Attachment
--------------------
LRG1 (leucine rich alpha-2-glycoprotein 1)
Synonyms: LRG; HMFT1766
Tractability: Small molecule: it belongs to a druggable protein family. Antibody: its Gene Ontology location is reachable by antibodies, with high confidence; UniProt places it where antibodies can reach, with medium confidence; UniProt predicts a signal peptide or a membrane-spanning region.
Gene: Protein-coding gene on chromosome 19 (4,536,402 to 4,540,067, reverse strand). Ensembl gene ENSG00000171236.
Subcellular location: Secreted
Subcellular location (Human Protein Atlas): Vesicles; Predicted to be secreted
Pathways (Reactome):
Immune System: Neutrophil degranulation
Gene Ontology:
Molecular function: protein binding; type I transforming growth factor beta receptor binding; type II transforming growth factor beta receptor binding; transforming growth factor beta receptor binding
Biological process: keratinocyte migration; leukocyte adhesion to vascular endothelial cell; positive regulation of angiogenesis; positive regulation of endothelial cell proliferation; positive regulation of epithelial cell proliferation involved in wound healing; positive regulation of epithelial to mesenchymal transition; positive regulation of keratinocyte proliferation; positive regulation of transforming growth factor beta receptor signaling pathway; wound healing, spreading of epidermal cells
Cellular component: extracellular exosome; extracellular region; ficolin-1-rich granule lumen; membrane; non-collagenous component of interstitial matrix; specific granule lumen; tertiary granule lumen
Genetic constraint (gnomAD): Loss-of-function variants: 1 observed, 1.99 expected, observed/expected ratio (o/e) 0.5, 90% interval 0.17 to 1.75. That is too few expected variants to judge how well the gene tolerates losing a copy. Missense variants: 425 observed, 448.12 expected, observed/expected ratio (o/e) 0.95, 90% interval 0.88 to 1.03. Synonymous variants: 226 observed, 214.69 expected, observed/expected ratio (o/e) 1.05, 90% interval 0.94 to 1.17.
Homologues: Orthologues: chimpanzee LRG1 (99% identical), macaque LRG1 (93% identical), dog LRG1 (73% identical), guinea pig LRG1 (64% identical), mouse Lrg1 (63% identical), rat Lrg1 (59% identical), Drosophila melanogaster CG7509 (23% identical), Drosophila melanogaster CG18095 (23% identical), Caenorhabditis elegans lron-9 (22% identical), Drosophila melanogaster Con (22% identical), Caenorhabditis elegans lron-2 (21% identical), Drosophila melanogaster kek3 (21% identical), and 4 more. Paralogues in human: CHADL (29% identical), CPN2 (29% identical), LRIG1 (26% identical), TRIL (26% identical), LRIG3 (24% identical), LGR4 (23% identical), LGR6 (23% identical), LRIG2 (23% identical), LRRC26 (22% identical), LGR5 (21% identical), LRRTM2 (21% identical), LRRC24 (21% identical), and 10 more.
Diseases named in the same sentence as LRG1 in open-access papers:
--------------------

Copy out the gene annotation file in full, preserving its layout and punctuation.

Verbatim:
LRG1 (leucine rich alpha-2-glycoprotein 1)
Synonyms: LRG; HMFT1766
Tractability: Small molecule: it belongs to a druggable protein family. Antibody: its Gene Ontology location is reachable by antibodies, with high confidence; UniProt places it where antibodies can reach, with medium confidence; UniProt predicts a signal peptide or a membrane-spanning region.
Gene: Protein-coding gene on chromosome 19 (4,536,402 to 4,540,067, reverse strand). Ensembl gene ENSG00000171236.
Subcellular location: Secreted
Subcellular location (Human Protein Atlas): Vesicles; Predicted to be secreted
Pathways (Reactome):
Immune System: Neutrophil degranulation
Gene Ontology:
Molecular function: protein binding; type I transforming growth factor beta receptor binding; type II transforming growth factor beta receptor binding; transforming growth factor beta receptor binding
Biological process: keratinocyte migration; leukocyte adhesion to vascular endothelial cell; positive regulation of angiogenesis; positive regulation of endothelial cell proliferation; positive regulation of epithelial cell proliferation involved in wound healing; positive regulation of epithelial to mesenchymal transition; positive regulation of keratinocyte proliferation; positive regulation of transforming growth factor beta receptor signaling pathway; wound healing, spreading of epidermal cells
Cellular component: extracellular exosome; extracellular region; ficolin-1-rich granule lumen; membrane; non-collagenous component of interstitial matrix; specific granule lumen; tertiary granule lumen
Genetic constraint (gnomAD): Loss-of-function variants: 1 observed, 1.99 expected, observed/expected ratio (o/e) 0.5, 90% interval 0.17 to 1.75. That is too few expected variants to judge how well the gene tolerates losing a copy. Missense variants: 425 observed, 448.12 expected, observed/expected ratio (o/e) 0.95, 90% interval 0.88 to 1.03. Synonymous variants: 226 observed, 214.69 expected, observed/expected ratio (o/e) 1.05, 90% interval 0.94 to 1.17.
Homologues: Orthologues: chimpanzee LRG1 (99% identical), macaque LRG1 (93% identical), dog LRG1 (73% identical), guinea pig LRG1 (64% identical), mouse Lrg1 (63% identical), rat Lrg1 (59% identical), Drosophila melanogaster CG7509 (23% identical), Drosophila melanogaster CG18095 (23% identical), Caenorhabditis elegans lron-9 (22% identical), Drosophila melanogaster Con (22% identical), Caenorhabditis elegans lron-2 (21% identical), Drosophila melanogaster kek3 (21% identical), and 4 more. Paralogues in human: CHADL (29% identical), CPN2 (29% identical), LRIG1 (26% identical), TRIL (26% identical), LRIG3 (24% identical), LGR4 (23% identical), LGR6 (23% identical), LRIG2 (23% identical), LRRC26 (22% identical), LGR5 (21% identical), LRRTM2 (21% identical), LRRC24 (21% identical), and 10 more.
Diseases named in the same sentence as LRG1 in open-access papers: